2017 saw some remarkable technology breakthroughs, but they didn’t penetrate the public consciousness
Technology to watch in 2018
2017 also saw its technology backlash. I see President Trump as an example of this. For me, Mr Trump represents a clash between analogue and digital thinking, the latest moves to remove net neutrality is an example of this, favouring as it does, old school telecoms over techs, especially tech start-ups.
We are also seeing regulators take a more proactive approach, witness, for example, the clash between Uber and regulators across the world. This is a tough one, the so-called sharing economy offers the tantalising prospect of making more effective use of existing assets. It has to be regulated, but not so much that only large corporates can take part in the business. There is a danger that for individuals the legal risk associated with taking part in the sharing economy will become too great unless you work with a large company.
May 25th 2018 will also see the introduction of General Data Protection Regulation – GDPR, the successor to the Data Protection Act, but applied across the EU, and indeed in EU exiting countries. GDPR forces companies to put much more emphasis on their customer’s privacy. According to The Economist, big data is the new oil, it will grease the wheels of the digital economy. But I wonder whether GDPR will hand a lot more power to the consumer, we may eventually be offered commercial inducement to allow companies to collect data about ourselves, but, even then, subject to rigorous limitations.
2017 saw remarkable advances in health tech, with CRISPR – the new gene editing technology – opening up extraordinary new advances. In 2017, a human embryo’s DNA was edited using CRISPR, while a CRISPR treatment was used to edit the DNA of a 44-year old man with Hunter syndrome.
I expect CRISPR to make a regular appearance in headlines in 2018. The day a major pharmaceutical company announces a CRISPR project, is the day I become an investment bull on that company.
We also saw the creation of an artificial womb, used to incubate a prematurely born lamb but which could ultimately be used to save the lives of prematurely born babies, bringing with it some important implications regarding the ethics of abortions.
It sometimes seems to me that the world is divided into two types of people, those who think Elon Musk it little more than a snake-oil salesman, and those who think he is the most important man on the planet – then again, there are still many people who have not heard of him. If that is you, I suggest you do some Googling. I am a fan, but have some concerns.
This year, Space X developed a reusable space rocket – the implications of this are far reaching indeed, both literally and commercially. Tesla revealed an electric truck and the world’s biggest battery in Australia. Meanwhile, Tesla totally failed to keep to its targets for the Tesla 3 – I sometimes wonder if all the whizzy stuff we hear from Musk is designed to act as a distraction from the missed deadlines. But I predict that by the end of 2018, 20,000 Tesla 3s will be made each week, putting the company back on target.
It is difficult to know what the future is for Musk and his enterprises. Rumours still persist that his businesses will merge with Apple and he will become the new CEO. I doubt this will happen, but just imagine what Musk could do with Apple’s money.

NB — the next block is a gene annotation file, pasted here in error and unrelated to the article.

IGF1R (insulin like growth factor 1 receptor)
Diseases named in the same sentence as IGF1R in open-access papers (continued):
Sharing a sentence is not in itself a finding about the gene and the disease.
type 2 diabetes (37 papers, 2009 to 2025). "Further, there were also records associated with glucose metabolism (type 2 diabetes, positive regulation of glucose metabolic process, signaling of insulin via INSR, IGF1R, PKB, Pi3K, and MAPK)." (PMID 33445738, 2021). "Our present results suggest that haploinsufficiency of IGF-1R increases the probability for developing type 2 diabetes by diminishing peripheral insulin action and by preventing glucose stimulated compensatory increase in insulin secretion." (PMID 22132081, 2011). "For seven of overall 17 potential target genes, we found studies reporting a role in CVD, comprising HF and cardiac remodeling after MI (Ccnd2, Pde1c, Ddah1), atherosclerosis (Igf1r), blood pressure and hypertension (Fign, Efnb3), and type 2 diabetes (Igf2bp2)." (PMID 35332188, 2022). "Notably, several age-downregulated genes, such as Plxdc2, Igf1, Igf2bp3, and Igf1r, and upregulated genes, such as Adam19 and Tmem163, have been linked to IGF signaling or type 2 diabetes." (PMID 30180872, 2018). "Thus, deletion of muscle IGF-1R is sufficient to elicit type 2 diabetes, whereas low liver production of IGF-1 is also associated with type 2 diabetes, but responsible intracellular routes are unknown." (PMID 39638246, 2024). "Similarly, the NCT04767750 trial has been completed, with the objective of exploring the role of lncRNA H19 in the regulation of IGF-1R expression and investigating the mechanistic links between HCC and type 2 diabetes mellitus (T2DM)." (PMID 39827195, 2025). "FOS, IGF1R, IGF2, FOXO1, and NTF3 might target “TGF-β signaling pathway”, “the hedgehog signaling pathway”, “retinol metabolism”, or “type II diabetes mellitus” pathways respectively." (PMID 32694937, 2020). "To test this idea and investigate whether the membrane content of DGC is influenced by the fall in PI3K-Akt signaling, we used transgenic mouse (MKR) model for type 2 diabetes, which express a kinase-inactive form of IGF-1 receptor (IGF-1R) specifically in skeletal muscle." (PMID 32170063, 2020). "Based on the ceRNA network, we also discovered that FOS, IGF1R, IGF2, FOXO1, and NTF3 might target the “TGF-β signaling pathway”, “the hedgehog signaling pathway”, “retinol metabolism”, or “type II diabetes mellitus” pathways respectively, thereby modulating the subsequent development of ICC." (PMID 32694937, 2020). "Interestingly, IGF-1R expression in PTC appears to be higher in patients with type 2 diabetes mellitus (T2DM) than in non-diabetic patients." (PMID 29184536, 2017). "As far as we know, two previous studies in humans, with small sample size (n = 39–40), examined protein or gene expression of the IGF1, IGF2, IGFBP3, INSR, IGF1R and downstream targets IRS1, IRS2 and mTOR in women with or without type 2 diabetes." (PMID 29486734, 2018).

Meanwhile, Sir Richard Branson is getting in on the Musk Act, orchestrating a major investment in hyperloop, so that Hyperloop One is now Virgin Hyperloop One. As you may know, hyperloop was originally Musk’s idea, but Branson seems to be commercialising it faster than anyone. How long will be it be, I wonder, before we can go from London to Edinburgh in less than an hour by Hyperloop? It won’t happen in 2018, but it may happen within five years.
Sir Richard Branson has predicted that within a few years, planes will be made of graphene.
And that takes me to the wonder material that is Graphene. Isolated in 2004 at the University of Manchester, the one atom thick carbon material is said to be 200 times stronger than steel and a superb conductor of electricity.
In 2017, the most spectacular graphene related announcement was the claim it is being used to desalinate sea water. I am aware of at least two teams of scientists who are working with graphene to create new computers and both claim that their technology will made computers 1,000 times faster.
I believe that 2018 will see further graphene related breakthroughs, maybe in energy storage or quantum computers.
Quantum computing and the re-birth of Moore’s Law
Moore’s Law, the idea that computers double in power every 18 months to two years seems to be coming to an end. But the cloud, which gives companies access to specialist computers, especially in the field of AI, neural networks, for example, will still mean that computer technology continues to advance. But the rise of the cloud may mitigate against the need to upgrade our smart phones or computers every two years or so.
2017 saw DeepMind (the British subsidiary of Alphabet) develop an AI system that was taught the rules of chess, and within four hours of being turned on, was able to analyse enough data to beat the world’s best human chess player – that’s four hours. I expect AI to be a huge story in 2018, but if we see a breakthrough that combines AI with either graphene or quantum computers, or both, then this may prove to be the most important discovery since the wheel. Also, watch China in this field, by the way.
These views are those of the author alone and do not necessarily reflect reflect the view of The Share Centre, its officers and employees.